Meghan: What have you learned creating your books?
Rebecca Besser: I’ve learned to create and format book covers, edit, and do eBook and paperback internal formatting. I can do it all because I worked with some small presses years back and learned a lot about indie publishing overall.
Meghan: What has been the hardest scene for you to write so far?
Rebecca Besser: In an anthology entitled, Fading Hope: Humanity Unbound, my story, “When Plans Fail,” has a scene that was hard to write. The book was about hopelessness. My story was set in the zombie apocalypse. The characters were a young mother and her infant. The mother was bitten when she attempted to get supplies, mainly food, and she tried to take the baby and find someone to care for it. Unfortunately, she didn’t find anyone before she started to turn. She didn’t want to eat her own child… so she ended the baby’s life so she wouldn’t hurt it and it wouldn’t suffer and starve to death.
That was hard to write, and I imagine it was hard for the reader to read.
Meghan: What makes your books different from others out there in this genre?
Rebecca Besser: I try to stay away from the mainstream norms of the genres. Nurse Blood is an organ harvesting thriller, which isn’t a huge genre. For zombies, I try to do stories with themes I haven’t seen, heard of, or read before. My Zpoc Exception Series (ebooks) is based on characters that are immune to whatever is making people zombies. They get bitten, they get sick for a time, and then they’re fine. Undead Drive-Thru only had one zombie in the entire book. Undead Regeneration, the sequel, has zombies, but not at apocalypse level.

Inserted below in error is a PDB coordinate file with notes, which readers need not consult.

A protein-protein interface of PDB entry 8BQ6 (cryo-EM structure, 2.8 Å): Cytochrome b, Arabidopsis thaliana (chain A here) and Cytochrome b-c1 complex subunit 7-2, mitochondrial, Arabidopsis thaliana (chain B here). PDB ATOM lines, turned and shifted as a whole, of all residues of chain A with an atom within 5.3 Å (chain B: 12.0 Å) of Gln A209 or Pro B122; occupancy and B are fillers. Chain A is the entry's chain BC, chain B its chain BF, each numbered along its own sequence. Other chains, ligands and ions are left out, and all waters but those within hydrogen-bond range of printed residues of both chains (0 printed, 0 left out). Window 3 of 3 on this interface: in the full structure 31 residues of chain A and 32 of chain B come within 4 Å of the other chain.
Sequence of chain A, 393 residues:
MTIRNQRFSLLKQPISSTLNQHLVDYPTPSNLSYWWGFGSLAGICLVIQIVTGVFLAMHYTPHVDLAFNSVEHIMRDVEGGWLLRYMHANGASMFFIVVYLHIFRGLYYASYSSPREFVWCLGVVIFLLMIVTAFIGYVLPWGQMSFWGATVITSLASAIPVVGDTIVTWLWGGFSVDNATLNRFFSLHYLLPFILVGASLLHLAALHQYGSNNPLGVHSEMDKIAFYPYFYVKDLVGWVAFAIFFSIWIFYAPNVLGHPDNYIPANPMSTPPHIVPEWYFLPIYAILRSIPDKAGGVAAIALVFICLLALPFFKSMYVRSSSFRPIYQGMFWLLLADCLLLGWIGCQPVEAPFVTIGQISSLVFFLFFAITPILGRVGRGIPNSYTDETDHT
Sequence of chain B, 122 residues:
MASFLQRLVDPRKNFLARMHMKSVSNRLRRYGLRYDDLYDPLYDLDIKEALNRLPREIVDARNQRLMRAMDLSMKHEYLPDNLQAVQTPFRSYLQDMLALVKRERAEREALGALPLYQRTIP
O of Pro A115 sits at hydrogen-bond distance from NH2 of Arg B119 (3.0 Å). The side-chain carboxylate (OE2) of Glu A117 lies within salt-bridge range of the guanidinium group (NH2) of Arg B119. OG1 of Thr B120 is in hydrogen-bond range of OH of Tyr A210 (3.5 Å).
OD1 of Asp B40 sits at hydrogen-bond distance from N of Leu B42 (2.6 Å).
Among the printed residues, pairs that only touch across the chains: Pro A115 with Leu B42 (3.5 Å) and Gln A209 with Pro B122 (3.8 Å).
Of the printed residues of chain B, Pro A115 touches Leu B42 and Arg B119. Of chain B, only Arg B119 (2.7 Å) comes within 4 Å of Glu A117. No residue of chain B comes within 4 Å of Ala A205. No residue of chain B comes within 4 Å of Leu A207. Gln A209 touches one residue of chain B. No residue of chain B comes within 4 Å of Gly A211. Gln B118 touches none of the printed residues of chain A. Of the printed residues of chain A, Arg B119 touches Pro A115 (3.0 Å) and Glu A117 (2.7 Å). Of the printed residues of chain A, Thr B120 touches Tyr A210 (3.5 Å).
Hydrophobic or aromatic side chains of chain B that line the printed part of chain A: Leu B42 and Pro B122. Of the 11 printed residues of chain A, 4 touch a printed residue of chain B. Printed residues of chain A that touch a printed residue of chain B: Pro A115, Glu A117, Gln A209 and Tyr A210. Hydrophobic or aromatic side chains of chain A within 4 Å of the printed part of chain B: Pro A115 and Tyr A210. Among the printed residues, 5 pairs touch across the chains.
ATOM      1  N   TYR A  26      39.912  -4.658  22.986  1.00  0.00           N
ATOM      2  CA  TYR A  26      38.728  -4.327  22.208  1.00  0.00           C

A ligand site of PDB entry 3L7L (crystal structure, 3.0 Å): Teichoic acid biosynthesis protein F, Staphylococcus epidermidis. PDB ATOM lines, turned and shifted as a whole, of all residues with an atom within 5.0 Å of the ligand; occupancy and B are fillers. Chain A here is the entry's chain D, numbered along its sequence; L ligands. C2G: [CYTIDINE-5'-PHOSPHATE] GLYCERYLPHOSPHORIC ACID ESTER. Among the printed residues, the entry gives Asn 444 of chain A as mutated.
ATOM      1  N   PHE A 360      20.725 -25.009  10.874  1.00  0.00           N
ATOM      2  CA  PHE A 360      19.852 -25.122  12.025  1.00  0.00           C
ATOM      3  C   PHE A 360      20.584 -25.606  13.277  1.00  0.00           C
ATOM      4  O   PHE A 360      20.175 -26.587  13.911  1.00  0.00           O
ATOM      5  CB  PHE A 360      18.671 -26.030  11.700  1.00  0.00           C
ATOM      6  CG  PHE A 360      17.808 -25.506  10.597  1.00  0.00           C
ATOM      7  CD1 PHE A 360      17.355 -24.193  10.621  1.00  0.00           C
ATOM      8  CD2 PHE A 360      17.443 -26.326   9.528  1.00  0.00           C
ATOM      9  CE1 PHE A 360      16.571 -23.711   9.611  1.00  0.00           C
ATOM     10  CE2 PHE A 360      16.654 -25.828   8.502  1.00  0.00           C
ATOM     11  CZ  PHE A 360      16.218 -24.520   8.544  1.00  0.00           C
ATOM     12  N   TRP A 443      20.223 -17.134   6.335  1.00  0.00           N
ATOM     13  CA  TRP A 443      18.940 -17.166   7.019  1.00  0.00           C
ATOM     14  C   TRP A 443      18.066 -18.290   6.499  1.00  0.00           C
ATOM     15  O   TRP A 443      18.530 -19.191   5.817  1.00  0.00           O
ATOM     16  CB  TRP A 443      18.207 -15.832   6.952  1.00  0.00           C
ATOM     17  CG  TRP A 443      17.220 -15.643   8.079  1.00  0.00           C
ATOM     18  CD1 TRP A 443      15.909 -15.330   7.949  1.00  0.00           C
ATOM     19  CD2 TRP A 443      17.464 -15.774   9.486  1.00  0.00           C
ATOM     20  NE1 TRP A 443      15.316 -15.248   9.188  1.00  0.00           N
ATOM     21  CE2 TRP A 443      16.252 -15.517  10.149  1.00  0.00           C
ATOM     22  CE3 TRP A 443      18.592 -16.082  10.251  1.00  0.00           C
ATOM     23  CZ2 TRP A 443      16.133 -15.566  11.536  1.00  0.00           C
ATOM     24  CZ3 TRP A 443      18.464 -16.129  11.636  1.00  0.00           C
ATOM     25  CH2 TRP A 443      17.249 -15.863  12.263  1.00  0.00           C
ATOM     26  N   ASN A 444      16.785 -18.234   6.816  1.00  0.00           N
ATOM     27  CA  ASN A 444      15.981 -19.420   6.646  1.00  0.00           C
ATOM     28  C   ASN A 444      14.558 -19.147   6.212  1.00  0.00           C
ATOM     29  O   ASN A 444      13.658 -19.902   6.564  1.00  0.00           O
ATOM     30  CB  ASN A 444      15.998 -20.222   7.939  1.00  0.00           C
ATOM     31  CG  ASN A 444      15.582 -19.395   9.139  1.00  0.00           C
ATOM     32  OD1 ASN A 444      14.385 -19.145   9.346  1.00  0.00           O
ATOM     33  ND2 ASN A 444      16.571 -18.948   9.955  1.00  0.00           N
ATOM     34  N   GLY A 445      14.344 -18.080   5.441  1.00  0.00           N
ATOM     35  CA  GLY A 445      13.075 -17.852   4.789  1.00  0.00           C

Meghan: How important is the book title, how hard is it to choose the best one, and how did you choose yours (of course, with no spoilers)?
Rebecca Besser: I used to really struggle with titles, but I’ve gotten better. I decided the title needs to have something to do with the book, like I’m summing up the entire book/story in just a few words. That’s incredibly hard. I usually have a few working titles and pick one when the book/story is complete. It really helps if I can take a line or phrase out of the actual work to use as a title, but that rarely happens. You also have to make sure the title actually sounds interesting so you can catch people’s attention. Because, you know, it isn’t hard enough already.